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DEVELOPMENT AND POTENTIAL BEHAVIORAL SIGNIFICANCE OF PRECISE TONOTOPY IN AN INHIBITORY CIRCUIT OF THE AUDITORY BRAINSTEM

Clause, Amanda (2011) DEVELOPMENT AND POTENTIAL BEHAVIORAL SIGNIFICANCE OF PRECISE TONOTOPY IN AN INHIBITORY CIRCUIT OF THE AUDITORY BRAINSTEM. Doctoral Dissertation, University of Pittsburgh.

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    Abstract

    Precise neuronal connections are crucial for normal brain function. Often this is accomplished during development, as initially imprecise connections are refined in a manner that depends on neural activity, both spontaneous and sensory-evoked. In the auditory system, many connections are topographically organized according to frequency, or tonotopically, an organizational scheme important for processing information about sound. In this thesis, I investigated the development of precise tonotopy in the inhibitory connections between the medial nucleus of the trapezoid body (MNTB) and the lateral superior olive (LSO), a pathway in the auditory brainstem involved in sound localization. Although MNTB-LSO connections exhibit tonotopy from the outset, tonotopic precision increases during development through a process of silencing imprecise inputs and strengthening maintained connections before hearing onset, followed by anatomical pruning after hearing. I teased apart the relationship between functional and anatomical refinement, as well as the degree to which spontaneous and sound-evoked activity play a role in each. Finally, I attempted to link the tonotopic specificity of this circuit to a specific aspect of auditory perception, frequency discrimination.In Chapter 2, I mapped the tonotopic precision of individual MNTB axons in the LSO over the first three weeks of postnatal development and showed that pruning does not take place before hearing onset, indicating that functional and anatomical refinement take place during distinct developmental periods. In Chapter 3, I showed that anatomical refinement after hearing onset depends on efferent cholinergic transmission in the cochlea, most likely due to its role in patterning pre-hearing spontaneous activity and the functional refinement of connections. In Chapter 4, I showed that eliminating the normal spectrotemporal structure of sound-evoked activity by rearing animals in pulsed white noise does not disrupt pruning. Finally, in Chapter 5, I showed that the loss of tonotopic precision that results from the elimination of cochlear cholinergic transmission is also accompanied by impaired frequency discrimination, providing a link between tonotopic refinement, the efferent system, and auditory perception. I discuss the results in the context of a model of tonotopic refinement and a new role of the efferent system during development.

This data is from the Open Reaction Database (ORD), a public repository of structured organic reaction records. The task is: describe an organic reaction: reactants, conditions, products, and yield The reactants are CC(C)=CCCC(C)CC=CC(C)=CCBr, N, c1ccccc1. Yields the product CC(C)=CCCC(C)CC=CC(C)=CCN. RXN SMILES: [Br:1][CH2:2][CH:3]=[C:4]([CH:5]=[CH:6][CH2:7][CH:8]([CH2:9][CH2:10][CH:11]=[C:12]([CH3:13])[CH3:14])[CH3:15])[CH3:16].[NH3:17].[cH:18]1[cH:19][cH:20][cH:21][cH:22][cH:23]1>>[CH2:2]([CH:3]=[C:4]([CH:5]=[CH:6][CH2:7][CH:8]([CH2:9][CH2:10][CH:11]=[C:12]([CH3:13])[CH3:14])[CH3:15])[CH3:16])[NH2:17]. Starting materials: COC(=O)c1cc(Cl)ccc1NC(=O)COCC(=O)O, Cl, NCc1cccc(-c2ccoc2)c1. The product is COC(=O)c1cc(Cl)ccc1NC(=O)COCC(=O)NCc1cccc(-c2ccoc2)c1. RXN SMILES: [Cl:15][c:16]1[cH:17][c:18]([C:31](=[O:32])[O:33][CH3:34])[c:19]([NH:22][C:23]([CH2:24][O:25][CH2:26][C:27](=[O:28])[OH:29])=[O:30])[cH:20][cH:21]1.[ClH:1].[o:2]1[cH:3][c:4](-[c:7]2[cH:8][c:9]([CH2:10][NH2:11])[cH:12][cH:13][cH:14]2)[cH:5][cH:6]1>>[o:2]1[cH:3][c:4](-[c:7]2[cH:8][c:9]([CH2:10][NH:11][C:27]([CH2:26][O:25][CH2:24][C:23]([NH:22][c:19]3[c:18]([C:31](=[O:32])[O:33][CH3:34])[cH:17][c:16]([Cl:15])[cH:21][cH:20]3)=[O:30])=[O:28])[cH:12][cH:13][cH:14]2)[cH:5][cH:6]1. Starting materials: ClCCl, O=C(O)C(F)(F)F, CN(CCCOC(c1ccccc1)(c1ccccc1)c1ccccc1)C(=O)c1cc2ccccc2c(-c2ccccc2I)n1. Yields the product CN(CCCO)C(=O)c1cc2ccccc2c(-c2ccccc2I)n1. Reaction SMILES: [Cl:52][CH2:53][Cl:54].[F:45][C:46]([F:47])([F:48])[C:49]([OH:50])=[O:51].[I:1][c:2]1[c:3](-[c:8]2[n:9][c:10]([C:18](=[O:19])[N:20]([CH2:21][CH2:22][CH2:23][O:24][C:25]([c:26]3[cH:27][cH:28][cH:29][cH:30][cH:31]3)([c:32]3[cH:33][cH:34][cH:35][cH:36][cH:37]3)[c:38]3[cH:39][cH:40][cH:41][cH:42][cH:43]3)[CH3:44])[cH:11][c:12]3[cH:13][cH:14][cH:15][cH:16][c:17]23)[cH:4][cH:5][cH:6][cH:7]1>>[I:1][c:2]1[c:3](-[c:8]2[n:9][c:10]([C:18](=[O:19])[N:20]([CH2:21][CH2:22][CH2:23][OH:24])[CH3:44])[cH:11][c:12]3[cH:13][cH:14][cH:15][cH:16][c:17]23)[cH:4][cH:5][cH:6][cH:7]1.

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    Item Type: University of Pittsburgh ETD
    ETD Committee:
    ETD Committee TypeCommittee MemberEmail
    Committee ChairBarth, Alisonalbarth@andrew.cmu.edu
    Committee MemberSanes, Dansanes@cns.nyu.edu
    Committee MemberThiels, Eddathiels@pitt.edu
    Committee MemberAizenman, Eliasredox@pitt.edu
    Committee MemberFanselow, Erikacircuit@pitt.edu
    Committee MemberKandler, Karlkkarl@pitt.edu
    Committee MemberTzounopoulos, Thanosthanos@pitt.edu